Part of the experience of colonization for Native people has been the denial of their long-standing practices of agriculture. Now indigenous voices are becoming part of the conversation about how to think in a healthy and holistic manner about food.
Many of our “essential workers” pay into the unemployment system but get nothing back when they’re unemployed—because of their immigration status. We talk to organizer Marcela Diaz about the challenges—and opportunities—of the global pandemic.
In her new book, Judith Schwartz takes us to five continents and tell us stories of people restoring devastated landscapes–and overcoming deep conflicts that stem from degraded ecosystems. The results are phenomenal.
How do you improve county infrastructures and systems so that they serve 100% of the people–especially during times of crisis? We talk to authors-activists Dr. Katherine Ortega Courtney and Dominic Cappello about places in New Mexico that are working out exactly this question.
The way things spread–whether a virus, a rumor, or a forest fire–is pretty much the same mathematically. We talk to Dr. Stuart Kauffman about the actual amount of social distancing it takes to halt the spread.
Farmer and writer Stanley Crawford got involved in a legal action that challenged a huge firm that wasn’t paying duties, and was “dumping” garlic onto the US market. What was supposed to take one year turned into a multi-year drama that is still ongoing.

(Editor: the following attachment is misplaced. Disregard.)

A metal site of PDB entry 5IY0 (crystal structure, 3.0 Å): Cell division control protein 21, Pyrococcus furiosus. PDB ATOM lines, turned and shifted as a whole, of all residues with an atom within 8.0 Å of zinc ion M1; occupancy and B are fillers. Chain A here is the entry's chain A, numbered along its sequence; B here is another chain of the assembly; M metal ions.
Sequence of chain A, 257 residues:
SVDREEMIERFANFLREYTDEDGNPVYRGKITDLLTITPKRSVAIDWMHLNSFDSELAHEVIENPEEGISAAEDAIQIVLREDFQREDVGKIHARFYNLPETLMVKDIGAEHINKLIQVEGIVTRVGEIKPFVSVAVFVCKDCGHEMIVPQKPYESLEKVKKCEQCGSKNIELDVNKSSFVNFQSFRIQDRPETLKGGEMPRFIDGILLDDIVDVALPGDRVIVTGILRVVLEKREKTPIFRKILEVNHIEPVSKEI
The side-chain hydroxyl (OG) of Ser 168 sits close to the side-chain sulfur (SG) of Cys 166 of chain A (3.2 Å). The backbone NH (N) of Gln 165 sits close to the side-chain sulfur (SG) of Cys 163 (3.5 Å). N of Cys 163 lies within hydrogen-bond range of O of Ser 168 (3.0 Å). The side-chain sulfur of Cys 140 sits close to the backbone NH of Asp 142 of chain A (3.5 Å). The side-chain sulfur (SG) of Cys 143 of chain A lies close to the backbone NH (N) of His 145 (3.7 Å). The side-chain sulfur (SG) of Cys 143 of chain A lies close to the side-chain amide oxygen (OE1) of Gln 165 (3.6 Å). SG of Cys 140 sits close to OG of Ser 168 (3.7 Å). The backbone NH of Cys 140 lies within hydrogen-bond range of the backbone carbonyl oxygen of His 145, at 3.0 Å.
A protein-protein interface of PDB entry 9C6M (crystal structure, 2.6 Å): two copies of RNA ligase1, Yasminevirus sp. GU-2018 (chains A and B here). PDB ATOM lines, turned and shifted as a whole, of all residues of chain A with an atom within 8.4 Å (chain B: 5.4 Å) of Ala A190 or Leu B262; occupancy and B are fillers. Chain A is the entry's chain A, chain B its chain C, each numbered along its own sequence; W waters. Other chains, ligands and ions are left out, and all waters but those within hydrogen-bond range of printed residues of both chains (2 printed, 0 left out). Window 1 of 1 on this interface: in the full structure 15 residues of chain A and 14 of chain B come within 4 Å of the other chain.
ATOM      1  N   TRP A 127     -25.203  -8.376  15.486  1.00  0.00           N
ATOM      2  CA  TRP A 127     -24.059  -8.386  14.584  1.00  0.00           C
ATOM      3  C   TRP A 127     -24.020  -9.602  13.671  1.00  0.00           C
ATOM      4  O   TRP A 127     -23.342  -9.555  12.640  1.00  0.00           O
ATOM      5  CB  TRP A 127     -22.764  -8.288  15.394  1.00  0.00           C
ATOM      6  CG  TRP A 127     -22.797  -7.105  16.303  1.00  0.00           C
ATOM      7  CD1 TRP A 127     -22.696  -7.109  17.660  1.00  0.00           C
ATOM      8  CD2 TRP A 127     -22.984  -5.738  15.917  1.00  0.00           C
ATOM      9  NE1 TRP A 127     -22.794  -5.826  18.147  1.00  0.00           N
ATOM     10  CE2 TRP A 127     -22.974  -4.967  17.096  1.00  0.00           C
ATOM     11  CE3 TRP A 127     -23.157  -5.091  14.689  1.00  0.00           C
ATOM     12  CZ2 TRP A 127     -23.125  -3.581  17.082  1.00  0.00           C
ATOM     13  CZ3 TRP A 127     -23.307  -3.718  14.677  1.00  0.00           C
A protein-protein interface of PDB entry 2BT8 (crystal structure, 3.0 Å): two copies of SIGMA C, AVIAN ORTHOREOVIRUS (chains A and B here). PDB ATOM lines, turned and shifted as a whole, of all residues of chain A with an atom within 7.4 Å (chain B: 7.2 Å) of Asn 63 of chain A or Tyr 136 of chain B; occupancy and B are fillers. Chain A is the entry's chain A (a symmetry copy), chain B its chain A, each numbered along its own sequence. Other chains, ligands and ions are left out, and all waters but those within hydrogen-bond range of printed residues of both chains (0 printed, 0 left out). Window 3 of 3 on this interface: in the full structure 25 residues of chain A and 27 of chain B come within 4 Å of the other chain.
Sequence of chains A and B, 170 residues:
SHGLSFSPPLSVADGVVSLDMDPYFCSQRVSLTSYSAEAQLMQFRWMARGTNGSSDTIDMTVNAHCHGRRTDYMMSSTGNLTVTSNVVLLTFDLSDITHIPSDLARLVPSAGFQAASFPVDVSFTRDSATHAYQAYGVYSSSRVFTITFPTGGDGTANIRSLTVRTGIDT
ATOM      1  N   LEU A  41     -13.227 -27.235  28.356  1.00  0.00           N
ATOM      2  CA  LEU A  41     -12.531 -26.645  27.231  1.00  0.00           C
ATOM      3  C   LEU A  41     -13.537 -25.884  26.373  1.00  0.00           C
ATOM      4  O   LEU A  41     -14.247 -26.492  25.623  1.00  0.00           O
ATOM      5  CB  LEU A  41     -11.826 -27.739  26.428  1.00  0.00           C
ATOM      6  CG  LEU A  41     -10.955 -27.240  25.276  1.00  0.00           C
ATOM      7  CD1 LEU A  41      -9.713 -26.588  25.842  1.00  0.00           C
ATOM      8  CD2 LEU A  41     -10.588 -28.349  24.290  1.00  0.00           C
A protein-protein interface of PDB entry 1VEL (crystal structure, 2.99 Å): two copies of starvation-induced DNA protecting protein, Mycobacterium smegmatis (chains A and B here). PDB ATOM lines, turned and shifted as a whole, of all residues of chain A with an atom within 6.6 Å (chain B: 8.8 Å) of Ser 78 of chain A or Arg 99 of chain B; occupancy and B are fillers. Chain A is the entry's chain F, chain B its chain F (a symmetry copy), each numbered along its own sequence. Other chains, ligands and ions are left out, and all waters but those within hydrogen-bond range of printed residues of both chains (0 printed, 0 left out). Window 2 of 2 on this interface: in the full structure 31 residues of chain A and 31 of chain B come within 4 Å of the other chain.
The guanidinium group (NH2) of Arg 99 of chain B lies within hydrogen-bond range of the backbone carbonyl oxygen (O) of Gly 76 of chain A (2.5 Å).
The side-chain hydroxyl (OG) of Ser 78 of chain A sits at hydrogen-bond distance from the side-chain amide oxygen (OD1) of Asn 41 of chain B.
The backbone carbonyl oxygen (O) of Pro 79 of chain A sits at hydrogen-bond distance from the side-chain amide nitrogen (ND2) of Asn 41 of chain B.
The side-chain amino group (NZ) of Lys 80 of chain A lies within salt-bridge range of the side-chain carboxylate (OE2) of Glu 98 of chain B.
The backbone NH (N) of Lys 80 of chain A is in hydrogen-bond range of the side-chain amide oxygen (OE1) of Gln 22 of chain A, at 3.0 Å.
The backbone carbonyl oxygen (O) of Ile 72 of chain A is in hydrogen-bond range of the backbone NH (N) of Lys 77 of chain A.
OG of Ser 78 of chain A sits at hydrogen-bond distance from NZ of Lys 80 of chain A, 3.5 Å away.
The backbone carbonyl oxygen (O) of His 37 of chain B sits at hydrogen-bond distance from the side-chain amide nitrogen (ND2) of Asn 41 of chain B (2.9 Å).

Kate Zeigler is a geologist who works with farmers and ranchers in the arid Southwest to monitor their wells and the water table that keeps them flowing–and helps them to come up with water conservation strategies.
Historian C.J. Alvarez tells the history of the border through it many building projects — designed both to keep people (and cattle) out of the US and to facilitate the flow of commodities in both directions.
Most New Mexicans have little or no savings when they retire, and Social Security won’t be enough to cover even the basics. Think New Mexico’s Fred Nathan talks about some straightforward proposals that would change that.
This wolf was almost extinct due to a decades-long anti-predator program, but since the passage of the Endagered Species Act, the species has come back–but with opposition, politics, and poaching. US Fish and Wildlife Service biologist Dave Parsons tells the story.